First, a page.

Social media giants Twitter and Facebook announced Monday that they have dismantled a Chinese state-backed disinformation campaign against the protests in Hong Kong.

Twitter said it suspended 936 accounts with ties to the campaign, with Facebook also suspending and removing pages and accounts for the same reason.

Twitter said that the 936 accounts "were deliberately and specifically attempting to sow political discord in Hong Kong, including undermining the legitimacy and political positions of the protest movement on the ground." Twitter also proactively suspended 200,000 accounts which were part of the network.

Protesters in Hong Kong are demonstrating against an extradition bill that was proposed by the government that would essentially allow local authorities to detain and extradite citizens who had been accused of crimes by China.

The protesters feel that the bill would undermine Hong Kong's autonomy and put any local citizen at risk of extradition to the mainland, where they could face an unfair trial.

On June 15, Hong Kong Chief Executive Carrie Lam said that the bill was dead but refused to withdraw the legislation, which meant the demonstrations continued. The protests have taken a dark turn due to multiple suicides and rising violence. Operations at Hong Kong international airport have also been disrupted.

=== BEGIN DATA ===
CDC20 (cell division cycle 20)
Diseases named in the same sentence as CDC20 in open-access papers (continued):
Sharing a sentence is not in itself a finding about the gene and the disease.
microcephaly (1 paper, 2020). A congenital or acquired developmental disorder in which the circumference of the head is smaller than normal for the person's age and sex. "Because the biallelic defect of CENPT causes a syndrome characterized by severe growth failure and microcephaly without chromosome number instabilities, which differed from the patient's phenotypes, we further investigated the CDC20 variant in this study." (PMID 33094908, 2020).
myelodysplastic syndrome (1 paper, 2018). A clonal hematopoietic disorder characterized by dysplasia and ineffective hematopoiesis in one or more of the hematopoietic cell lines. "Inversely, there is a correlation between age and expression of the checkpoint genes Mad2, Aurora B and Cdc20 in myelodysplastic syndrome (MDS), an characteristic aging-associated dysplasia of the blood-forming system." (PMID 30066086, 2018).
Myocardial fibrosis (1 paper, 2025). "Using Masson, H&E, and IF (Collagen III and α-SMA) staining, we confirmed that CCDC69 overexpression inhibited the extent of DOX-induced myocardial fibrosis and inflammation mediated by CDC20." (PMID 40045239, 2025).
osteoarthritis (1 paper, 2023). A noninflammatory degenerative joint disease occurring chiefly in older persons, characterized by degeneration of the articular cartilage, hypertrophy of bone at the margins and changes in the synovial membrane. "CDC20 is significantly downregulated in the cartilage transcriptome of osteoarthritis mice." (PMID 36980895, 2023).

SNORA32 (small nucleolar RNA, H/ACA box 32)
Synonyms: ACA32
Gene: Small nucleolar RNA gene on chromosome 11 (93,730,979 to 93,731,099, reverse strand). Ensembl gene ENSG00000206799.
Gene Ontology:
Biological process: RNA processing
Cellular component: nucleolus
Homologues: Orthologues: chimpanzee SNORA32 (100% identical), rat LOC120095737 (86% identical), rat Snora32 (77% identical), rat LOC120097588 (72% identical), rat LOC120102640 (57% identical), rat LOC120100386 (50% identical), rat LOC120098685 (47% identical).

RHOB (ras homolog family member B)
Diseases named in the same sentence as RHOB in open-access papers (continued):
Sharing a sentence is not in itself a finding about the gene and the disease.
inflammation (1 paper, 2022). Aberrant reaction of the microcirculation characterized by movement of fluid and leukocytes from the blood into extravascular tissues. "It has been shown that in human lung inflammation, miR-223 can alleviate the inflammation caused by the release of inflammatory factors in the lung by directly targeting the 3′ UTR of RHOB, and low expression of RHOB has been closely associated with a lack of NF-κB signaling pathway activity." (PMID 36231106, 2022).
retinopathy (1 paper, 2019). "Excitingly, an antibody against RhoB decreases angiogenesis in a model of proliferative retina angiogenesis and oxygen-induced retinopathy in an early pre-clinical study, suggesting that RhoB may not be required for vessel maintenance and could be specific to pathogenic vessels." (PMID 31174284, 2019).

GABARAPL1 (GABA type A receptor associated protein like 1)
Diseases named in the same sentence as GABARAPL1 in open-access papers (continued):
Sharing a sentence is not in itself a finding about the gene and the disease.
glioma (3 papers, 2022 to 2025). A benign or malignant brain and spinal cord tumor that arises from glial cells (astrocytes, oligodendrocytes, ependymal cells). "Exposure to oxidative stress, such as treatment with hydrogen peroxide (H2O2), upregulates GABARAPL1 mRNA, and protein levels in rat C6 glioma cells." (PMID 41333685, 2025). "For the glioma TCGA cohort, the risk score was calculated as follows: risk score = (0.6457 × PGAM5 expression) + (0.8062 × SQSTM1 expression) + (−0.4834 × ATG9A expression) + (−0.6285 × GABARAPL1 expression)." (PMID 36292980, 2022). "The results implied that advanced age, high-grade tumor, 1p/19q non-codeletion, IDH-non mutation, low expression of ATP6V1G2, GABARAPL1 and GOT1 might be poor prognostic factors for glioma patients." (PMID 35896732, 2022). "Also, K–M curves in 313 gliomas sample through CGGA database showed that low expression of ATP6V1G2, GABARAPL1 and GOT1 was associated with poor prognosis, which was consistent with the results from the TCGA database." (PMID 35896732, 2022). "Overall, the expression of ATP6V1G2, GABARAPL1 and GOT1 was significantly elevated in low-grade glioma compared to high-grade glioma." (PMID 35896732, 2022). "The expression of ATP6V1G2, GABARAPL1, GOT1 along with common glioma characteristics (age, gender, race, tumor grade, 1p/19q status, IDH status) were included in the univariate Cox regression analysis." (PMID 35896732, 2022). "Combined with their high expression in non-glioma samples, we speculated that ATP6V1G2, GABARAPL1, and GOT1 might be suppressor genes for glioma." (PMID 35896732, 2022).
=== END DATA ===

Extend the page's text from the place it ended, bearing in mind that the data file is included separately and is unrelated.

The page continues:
Social media giants have been proactive on weeding out accounts that push disinformation after research showed that Russia and other countries used the platforms to spread "fake news" during the 2016 presidential elections.

Twitter has also been criticized for advertisements stemming from Chinese state media organization The Global Times which misrepresent the human rights situation in the Muslim-majority Xinjiang region.